Across the board Thursday, analysts were bullish in their reactions to Apple's newly announced multi-touch iPad. First-year sales predictions range from 1 million to 4 million, with potential for growth even further as the market expands and further iterations of the product improve.
Analyst Charlie Wolf with Needham & Company called the iPad "another winner," noting that the device's true potential will not be realized until developers create new software for it on the Apple App Store.
"Apple is a company willing to take risks and define new categories of products," Wolf said. "The iPad is not a revolutionary product. But it has the potential to become one once the creative juices of content providers are unleashed."
Acknowledging that reaction from the tech community has not been particularly enthusiastic, analyst Mike Abramsky with RBC Capital Markets quipped that "not everyone initially liked the Ten Commandments either — but they endured."
RBC Capital Markets
Abramsky said the $629 starting price for the 3G-enabled iPad, along with an absence of what he called "hoped-for features," may leave some investors skeptical of the iPad — but they shouldn't be.
"With iPad, Apple creates a revolutionary e-reading, browsing, media, gaming experience," Abramsky wrote to investors Thursday. "Newspapers, Web pages, books 'come alive' with video, animation, color and fullscreen touch."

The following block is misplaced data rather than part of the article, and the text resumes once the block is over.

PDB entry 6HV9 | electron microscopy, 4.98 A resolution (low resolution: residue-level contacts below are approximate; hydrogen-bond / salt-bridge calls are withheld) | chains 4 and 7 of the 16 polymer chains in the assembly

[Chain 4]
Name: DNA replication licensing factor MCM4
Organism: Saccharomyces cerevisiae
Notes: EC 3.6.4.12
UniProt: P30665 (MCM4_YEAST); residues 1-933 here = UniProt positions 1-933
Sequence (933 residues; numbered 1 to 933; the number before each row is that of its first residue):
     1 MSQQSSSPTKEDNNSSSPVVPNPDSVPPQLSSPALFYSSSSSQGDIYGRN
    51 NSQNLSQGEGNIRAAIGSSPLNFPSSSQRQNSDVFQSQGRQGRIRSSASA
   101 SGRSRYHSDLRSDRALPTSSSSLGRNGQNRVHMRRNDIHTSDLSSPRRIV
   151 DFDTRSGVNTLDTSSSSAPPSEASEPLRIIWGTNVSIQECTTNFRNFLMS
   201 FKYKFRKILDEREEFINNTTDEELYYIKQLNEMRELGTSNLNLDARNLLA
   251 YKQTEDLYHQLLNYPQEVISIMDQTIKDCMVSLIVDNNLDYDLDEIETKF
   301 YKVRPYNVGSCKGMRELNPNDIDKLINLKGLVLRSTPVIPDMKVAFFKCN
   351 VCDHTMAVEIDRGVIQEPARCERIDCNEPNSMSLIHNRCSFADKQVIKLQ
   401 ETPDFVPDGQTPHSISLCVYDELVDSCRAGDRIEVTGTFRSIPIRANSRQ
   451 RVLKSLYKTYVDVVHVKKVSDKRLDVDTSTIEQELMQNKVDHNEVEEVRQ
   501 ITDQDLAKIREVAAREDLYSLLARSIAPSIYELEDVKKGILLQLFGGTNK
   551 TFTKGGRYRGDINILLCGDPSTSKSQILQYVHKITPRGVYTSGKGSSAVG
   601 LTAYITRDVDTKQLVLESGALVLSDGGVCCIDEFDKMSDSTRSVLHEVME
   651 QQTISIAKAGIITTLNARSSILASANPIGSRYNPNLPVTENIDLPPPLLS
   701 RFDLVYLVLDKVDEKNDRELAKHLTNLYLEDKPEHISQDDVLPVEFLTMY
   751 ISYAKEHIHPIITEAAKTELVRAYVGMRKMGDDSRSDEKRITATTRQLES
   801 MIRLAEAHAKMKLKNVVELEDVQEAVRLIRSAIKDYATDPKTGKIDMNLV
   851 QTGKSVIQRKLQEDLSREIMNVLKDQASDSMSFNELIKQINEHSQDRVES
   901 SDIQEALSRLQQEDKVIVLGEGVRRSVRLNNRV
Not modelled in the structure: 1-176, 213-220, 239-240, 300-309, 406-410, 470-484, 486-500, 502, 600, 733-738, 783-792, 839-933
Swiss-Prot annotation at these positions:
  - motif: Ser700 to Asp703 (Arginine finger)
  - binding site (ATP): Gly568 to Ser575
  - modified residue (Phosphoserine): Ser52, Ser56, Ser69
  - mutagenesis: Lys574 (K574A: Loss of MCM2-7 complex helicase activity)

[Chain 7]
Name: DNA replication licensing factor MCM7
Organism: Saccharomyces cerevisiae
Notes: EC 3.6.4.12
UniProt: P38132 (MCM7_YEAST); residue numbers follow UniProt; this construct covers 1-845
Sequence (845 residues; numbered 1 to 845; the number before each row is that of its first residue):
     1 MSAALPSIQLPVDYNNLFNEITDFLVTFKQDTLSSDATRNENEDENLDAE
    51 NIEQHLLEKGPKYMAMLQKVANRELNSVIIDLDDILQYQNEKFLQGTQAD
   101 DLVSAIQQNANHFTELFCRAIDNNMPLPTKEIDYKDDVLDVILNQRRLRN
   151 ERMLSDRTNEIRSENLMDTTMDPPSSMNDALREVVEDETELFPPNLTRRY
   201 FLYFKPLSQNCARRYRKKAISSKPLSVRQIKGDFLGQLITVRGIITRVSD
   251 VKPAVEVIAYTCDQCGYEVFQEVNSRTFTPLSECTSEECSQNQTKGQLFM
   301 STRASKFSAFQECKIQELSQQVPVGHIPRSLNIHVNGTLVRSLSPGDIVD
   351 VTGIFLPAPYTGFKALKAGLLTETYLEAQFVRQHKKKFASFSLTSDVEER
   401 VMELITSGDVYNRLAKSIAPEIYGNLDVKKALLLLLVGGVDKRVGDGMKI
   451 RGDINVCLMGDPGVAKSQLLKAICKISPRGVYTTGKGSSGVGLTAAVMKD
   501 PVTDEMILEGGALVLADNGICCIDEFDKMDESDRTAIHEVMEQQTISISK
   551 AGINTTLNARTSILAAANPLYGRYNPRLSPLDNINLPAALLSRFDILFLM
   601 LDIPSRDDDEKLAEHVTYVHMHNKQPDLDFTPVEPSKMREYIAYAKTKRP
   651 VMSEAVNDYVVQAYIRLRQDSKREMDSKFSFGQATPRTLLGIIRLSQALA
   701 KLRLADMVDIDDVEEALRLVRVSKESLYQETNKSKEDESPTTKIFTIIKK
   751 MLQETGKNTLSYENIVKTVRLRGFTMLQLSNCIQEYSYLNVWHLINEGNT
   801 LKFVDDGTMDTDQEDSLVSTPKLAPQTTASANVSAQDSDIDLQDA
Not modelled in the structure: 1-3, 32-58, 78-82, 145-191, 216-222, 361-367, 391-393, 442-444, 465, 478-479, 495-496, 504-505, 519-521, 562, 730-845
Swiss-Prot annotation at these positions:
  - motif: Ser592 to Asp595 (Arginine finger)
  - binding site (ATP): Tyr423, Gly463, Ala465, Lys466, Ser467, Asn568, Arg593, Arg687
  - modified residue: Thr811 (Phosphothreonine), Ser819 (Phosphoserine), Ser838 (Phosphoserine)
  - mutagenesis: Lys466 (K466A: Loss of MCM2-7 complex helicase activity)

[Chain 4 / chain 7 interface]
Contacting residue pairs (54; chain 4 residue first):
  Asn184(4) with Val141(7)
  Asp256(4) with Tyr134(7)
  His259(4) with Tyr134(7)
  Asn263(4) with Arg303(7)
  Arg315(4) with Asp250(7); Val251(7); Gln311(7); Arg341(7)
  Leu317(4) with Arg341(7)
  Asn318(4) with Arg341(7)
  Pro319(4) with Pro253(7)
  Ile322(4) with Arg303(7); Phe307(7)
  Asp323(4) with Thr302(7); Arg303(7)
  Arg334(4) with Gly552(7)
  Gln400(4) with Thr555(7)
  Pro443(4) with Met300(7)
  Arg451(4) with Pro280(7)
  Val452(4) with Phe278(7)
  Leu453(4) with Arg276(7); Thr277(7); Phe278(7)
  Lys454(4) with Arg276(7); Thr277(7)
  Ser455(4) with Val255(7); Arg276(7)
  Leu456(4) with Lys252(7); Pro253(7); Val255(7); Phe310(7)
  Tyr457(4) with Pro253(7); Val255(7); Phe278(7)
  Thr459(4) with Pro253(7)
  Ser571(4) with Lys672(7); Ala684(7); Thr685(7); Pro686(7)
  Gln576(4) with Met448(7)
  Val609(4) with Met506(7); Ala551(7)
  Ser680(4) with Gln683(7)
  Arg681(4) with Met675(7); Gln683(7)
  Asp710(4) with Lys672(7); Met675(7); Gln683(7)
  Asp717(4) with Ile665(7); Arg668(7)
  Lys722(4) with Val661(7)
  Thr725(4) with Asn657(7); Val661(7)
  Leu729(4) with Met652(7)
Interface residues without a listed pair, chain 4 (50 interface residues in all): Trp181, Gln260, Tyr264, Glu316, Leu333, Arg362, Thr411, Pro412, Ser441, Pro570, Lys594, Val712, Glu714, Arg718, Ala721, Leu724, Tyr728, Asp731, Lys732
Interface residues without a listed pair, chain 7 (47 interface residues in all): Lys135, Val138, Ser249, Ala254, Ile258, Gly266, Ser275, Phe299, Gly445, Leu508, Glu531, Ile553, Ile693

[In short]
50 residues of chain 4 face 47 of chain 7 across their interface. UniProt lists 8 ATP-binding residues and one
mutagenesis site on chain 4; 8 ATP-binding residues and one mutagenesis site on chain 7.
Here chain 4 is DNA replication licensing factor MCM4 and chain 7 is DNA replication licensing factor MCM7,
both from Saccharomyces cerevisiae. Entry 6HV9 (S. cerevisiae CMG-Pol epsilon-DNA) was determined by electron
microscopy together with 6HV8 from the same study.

He did note that the lack of Verizon compatibility, absence of a camera, and inability to multitask were disappointing. But Abramsky believes the simplicity of the iPad will be its greatest strength.
He has forecast first-year sales of 5 million, adding 30 cents earnings per share to AAPL stock with an average iPad selling price of $600.
Analyst Shaw Wu noted the $130 premium for the 3G-connected iPad could be a deterrent for potential buyers. He believes the Wi-Fi only version of the hardware could ultimately prove to be the best seller.
In addition to hardware price, Wu said 3G speeds are typically too slow for primary Web browsing. Plus, he said consumers will likely be reluctant to buy an additional data plan if they already have one with a smartphone.
"We see iPad as a new product category that is superior as a shared device in a group setting (such as a living room or meeting) or as an ultra-portable computer," Wu wrote. "Sure, there could be some cannibalization, but it doesn't quite replicate the functionality or for m factor of either device."
The analyst had hands-on time with the device and came away impressed. Wu did not forecast first-year sales, but noted that supply chain checks indicate Apple intends to build 5 million units in its first 12 months, and as many as 10 million units in its second year.
Needham & Company
Wolf has taken a long-view with the iPad, noting that the iPod and iPhone both got off to relatively slow starts before they experienced explosive growth. But the iPad has an advantage, he said, due to its access to more than 140,000 applications on the App Store.
Because Apple is defining a new category of devices, sales of the iPad are likely to ramp slowly," Wolf said. "But the $500 starting price point is low enough to attract a sizable portion of the early adopter crowd, consisting of iPhone and iPod owners.